rarer to dense medium.
Case II :
Since

n1> n2

Therefore by the relation


n1 / n2 = sin q2 / sin q1
Therefore

n1 > n2

n1 / n2 > 1

sin q2 / sin q1 > 1

sin q2 > sin q1

{When 0 < q < p / 2 }


q2 > q1
Therefore refracted ray bends away from the normal when it travels
from denser to rarer medium.(For both cases refer to diagrams)

OTHER MATHEMATICAL RELATIONS FOR :


1. Frequency is the characteristics of the source and remains
unaffected when the medium changes.
Let there be two mediums 1 and 2
V1= be the velocity of light in medium 1
V2 = be the velocity of light in medium 2
l1 = wavelength in medium 1
l2 = wavelength in medium 2
V1 = nl1
V2 = nl2
V1 / V2 = l1 / l2
2. Refractive index of medium 1 with respect to 2 = n12
n12 = V2 / V1 it is the ratio of velocity of light in medium 2 with respect
to medium 1.
3. Refractive index of medium 1 with respect to medium 2
Medium 1 = water
Medium 2 = air
Air w.r.t. water wa = Apparent depth / Actual depth
Water w.r.t to air aw = Actual depth / Apparent depth
Refer to diagram

PHENOMENON DUE TO ATMOSPHERIC REFRACTION:


1. The sun is visible a little before the actual sunrise and a little
after the actual sunset. By actual sunrise we mean the actual
crossing of the horizon by the sun.
2. The apparent flattening of sun at sunset and sunrise is also due
to atmospheric refraction.
TOTAL INTERNAL REFLECTION:
When light passes from an optically denser medium to a rarer medium
at the interface, it is partly reflected back into the same medium and
partly refracted into the second medium. This reflection is called
internal reflection.
When a ray of light travels from denser to rarer medium the ray
deviate away from the normal. At a particular angle called critical
angle the refracted ray just grazes or touches the surface i.e. Le of
refraction = 90. The angle of refraction in denser medium for which
the Le of refraction in rarer medium = 90 is called critical angle.
If angle of incidence is greater than the critical angle the ray gets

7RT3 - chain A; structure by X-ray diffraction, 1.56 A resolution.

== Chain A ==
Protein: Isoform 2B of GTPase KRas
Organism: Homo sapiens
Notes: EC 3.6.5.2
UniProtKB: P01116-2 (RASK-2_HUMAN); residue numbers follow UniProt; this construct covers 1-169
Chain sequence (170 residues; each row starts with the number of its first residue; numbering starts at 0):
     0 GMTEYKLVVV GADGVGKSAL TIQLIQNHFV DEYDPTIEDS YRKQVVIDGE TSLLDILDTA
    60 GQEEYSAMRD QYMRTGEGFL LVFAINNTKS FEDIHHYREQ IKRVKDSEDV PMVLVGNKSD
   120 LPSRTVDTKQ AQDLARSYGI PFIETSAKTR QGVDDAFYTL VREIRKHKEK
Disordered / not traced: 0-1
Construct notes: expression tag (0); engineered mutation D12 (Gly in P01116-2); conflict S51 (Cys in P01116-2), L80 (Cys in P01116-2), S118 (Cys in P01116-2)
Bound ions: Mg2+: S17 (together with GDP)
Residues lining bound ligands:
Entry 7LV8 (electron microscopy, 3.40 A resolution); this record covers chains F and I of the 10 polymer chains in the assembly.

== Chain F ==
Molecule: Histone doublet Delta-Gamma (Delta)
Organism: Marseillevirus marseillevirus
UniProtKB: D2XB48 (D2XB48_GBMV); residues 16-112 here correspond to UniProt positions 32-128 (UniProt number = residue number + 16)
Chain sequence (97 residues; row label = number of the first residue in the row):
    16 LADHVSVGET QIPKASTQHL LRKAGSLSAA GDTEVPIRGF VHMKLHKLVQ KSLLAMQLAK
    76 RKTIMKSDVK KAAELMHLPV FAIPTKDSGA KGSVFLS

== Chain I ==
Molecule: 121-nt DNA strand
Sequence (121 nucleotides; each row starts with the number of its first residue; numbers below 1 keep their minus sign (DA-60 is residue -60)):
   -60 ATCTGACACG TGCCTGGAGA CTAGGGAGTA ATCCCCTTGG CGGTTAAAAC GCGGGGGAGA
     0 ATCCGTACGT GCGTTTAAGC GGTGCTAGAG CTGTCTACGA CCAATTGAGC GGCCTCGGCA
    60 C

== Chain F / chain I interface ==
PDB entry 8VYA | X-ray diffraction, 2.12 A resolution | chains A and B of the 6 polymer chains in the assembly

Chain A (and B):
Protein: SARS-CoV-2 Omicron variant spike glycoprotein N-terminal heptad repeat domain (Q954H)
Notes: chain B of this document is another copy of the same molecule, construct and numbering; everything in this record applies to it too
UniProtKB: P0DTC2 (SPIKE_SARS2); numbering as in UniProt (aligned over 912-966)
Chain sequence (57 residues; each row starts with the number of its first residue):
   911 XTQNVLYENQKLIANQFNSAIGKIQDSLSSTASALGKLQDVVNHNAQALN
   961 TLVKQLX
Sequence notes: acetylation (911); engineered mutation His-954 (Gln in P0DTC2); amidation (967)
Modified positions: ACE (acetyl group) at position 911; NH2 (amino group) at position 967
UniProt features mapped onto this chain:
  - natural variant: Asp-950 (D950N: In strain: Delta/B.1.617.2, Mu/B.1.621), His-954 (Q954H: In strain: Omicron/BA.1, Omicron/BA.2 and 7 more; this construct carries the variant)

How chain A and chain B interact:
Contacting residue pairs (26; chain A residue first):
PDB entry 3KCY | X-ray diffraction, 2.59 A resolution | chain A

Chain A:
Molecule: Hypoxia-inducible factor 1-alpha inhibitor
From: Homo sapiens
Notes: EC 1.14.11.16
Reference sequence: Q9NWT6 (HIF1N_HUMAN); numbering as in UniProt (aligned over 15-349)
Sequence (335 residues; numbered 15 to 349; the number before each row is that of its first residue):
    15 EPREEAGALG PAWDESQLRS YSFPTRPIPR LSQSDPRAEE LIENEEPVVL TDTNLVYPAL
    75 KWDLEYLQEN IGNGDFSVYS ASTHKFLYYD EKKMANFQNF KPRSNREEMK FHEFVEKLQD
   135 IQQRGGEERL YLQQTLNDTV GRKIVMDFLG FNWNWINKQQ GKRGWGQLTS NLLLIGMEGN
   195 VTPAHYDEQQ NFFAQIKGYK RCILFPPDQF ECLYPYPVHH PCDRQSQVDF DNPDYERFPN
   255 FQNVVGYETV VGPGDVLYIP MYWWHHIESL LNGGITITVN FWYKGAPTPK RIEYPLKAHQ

totally internally reflected.
RELATION BETWEEN REFRACTIVE INDEX AND CRITICAL
ANGLE:
Consider that ray of light is traveling from denser to rarer medium. Let
C be the critical angle. The angle of incidence (i)
i = LC
Since angle of refraction = 90

Refractive index of air w.r.t medium is = sin i / sin r


m

a = Sin C / sin 90

a = Sin C

Sin C = 1 / am
DIAGRAM

SOME PHENOMENON DUE TO TOTAL INTERNAL REFLECTION:


1. Mirage: It is phenomenon occurring in deserts. The ground air
layer gets heated up and expands. Mirage is an optical illusion.
The upper layer is denser as compared to lower layer. The ground
gets heated up very quickly the lower layer of air expands and
density decreases. The ray of light traveling from the upper
layers gets deviated away from normal and suffers total internal
reflection and the distant object appears to be inverted and to
the observer pool of water appears at a distant place and this
phenomenon is called mirage.
2. Extra brilliance of diamonds : Refractive index of diamond is
approx. 2.45 or 2.9 when a ray of light enters into diamond
multiple reflection takes place inside due to TIR as = 1 / sin C,
C approx. 23 (very small).
EXPERIMENT
Aim: To determine refractive index of water using a traveling
microscope.
Apparatus: A coin, a beaker, paper piece, traveling microscope.
Theory and Formula used:

Refraction is a phenomenon of propagation of light from one


transparent medium into the other medium such that light deviate
from its original path. The ratio of velocity of light in the first medium
to that in the second medium is called refractive index of second
medium w.r.t. the first medium.
The bottom surface of a vessel containing a refracting liquid appears to
be raised, such that apparent depth is less than the real depth.
Refractive index of refracting liquid is defined as the ratio of real depth
to the apparent depth.
= Real depth / Apparent depth
If reading of real depth of the coin = r1
With water = r2
Paper piece = r3
Real depth = r3 r1
Apparent depth = r3 r2
= r3 r1 / r3 r2
Refer to the diagram
PROCEDURE:
1. For accurate measurements of length, depths compound
microscope used is provided with a vernier scale which slides
along with a main scale.
2. Note the number of divisions of vernier which coincides with
number of full scale division.

3. Find the value of each main division and hence least count of
microscope
4. Move the microscope very gently. Using the screw focus the eye
piece on the coin placed at the bottom of empty container and
bring the coin in focus. Note the reading of the microscope as r 1.
5. Pour water into the beaker and coin appears to be raised.
6. Move the microscope gradually and again bring the coin in focus.
Record reading as r2.
7. Put a piece of paper in water and move the microscope upward
till the paper comes into focus. Record the reading as r 3.
8. Difference of r3 and r1 gives real depth and r3 and r2 gives app
depth.
9. Record your observations and calculate value of .
OBSERVATIONS
Least count of traveling microscope:
10 vernier scale division = 9 main scale division
50 V.S.D. = 49 M.S.D.
1 V.S.D. = 49/50 M.S.D.
L.C.

= 1 M.S.D. 1 V.S.D.

= 1/50 M.S.D.